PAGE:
Raymond Ralph Camery of Modesto was presumed dead aboard a ship attacked at Pearl Harbor in 1941. Eight decades later, DNA samples have confirmed it.
The U.S. Navy will bury Camery with full honors on Thursday, July 20, in Honolulu. It is part of the military’s effort to put a name to every service member killed in action, no matter how long it takes.
Camery’s survivors declined media interviews about his identification, said an email from the Navy Office of Community Outreach in Millington, Tenn.
The staff did provide a Q&A about the general process from Timothy Hunter, acting director of the Navy Casualty Office.
“Being able to recover and identify the remains of sailors aids in closure for the families,” he said, “and it is especially important to the Navy to honor these sailors who paid the ultimate sacrifice and gave their lives for our country.”
Camery was born in Newman in 1915 and was living in Modesto when he joined the Navy. He was a fireman first-class aboard the battleship Oklahoma when it was hit on Dec. 7, 1941. The email provided more details on that harrowing Sunday morning:
The Oklahoma’s port side was ripped open by nine torpedoes dropped from Japanese planes. Aerial machine gunners strafed the sailors who responded. The battleship rolled onto its side and began to sink.
“Men trapped inside started banging on the bulkhead trying to get the attention of passing small boats,” the account said. “On Dec. 8 and 9, after cutting holes in the exposed bottom of the ship, 32 men were pulled out alive. Banging continued through Dec. 10, but nothing could be done. The sound was coming from below the water line, and the helpless sailors standing watch over the Oklahoma could only wait and listen until the banging stopped.”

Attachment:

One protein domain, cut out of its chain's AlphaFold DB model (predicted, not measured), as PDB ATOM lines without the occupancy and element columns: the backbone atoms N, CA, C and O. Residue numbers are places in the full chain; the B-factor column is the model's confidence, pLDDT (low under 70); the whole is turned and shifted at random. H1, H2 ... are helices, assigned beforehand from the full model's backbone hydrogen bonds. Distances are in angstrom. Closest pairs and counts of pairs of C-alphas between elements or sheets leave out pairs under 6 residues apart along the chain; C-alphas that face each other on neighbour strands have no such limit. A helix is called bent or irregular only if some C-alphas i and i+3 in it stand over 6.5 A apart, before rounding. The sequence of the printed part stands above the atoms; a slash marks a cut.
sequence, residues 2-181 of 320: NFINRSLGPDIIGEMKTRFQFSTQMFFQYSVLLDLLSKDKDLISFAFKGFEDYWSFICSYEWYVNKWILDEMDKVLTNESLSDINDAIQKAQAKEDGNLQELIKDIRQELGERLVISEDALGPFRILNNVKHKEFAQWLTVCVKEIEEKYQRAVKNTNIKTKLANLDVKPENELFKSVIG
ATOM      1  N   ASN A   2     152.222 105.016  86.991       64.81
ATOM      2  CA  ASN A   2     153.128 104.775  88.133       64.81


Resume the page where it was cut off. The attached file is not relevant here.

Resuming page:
The Oklahoma eventually sank to the harbor bottom, with an estimated 429 sailors inside. They were counted among a total of 2,403 service members and civilians who died at Pearl Harbor.
Brief mention five months later
The Modesto Bee did not report on Camery until May 5, 1942, when the Navy released its first list of fallen World War II sailors. The article said only that he was the son of Elizabeth Gertrude Radcliffe, 314 Yosemite Blvd.
As a fireman first-class, Camery had worked in the engine room, the Navy office said. He did minor repairs and was on track to train in propulsion, welding, fabrication and plumbing.
The Navy recovered the remains of all of the Oklahoma sailors when it righted the ship in 1944 in an attempt to salvage it. Only 41 of them could be identified with the technology of the time, which did not include DNA analysis. In 1950, the others were buried without confirmed names at the National Memorial Cemetery of the Pacific in Honolulu.
There they rested until 2015, when the Pentagon redoubled its effort to identify lost service members from all wars. The Oklahoma remains were exhumed from the Hawaii cemetery for DNA testing. These samples were compared with others from living descendants. It’s a complex process, but it has succeeded with all but 32 of the men on the Oklahoma.
The Navy assigns a caseworker for each family seeking to have remains identified. It pays for reburial at the cemetery of their choice and for travel and lodging for up to three blood relatives.
Fireman First-Class Camery’s service will be at the same Honolulu cemetery where his remains sat for decades. The Navy will provide a rifle salute and play Taps.
Families have mix of emotions
Hunter expanded on the Navy Casualty Office’s work with loved ones.
“Most often the notification and identification briefing is emotional, overwhelming and relieving all at the same time for the families,” he said. “Most families cannot believe their loved ones were recovered after so many years. They prayed or hoped to have closure someday.”
DNA is the complex chains of molecules that determine the traits of living things. Its function was discovered in 1953.
At least one other local serviceman was identified this way. The Modesto Bee reported in 2000 on Marine Pfc. Ashley Hicks of Hughson, who died in a 1942 raid on Makin Atoll in the South Pacific. The remains of Hicks and 30 fellow commandos were finally found in 1999. He came home to a burial with honors at Lakewood Memorial Park.
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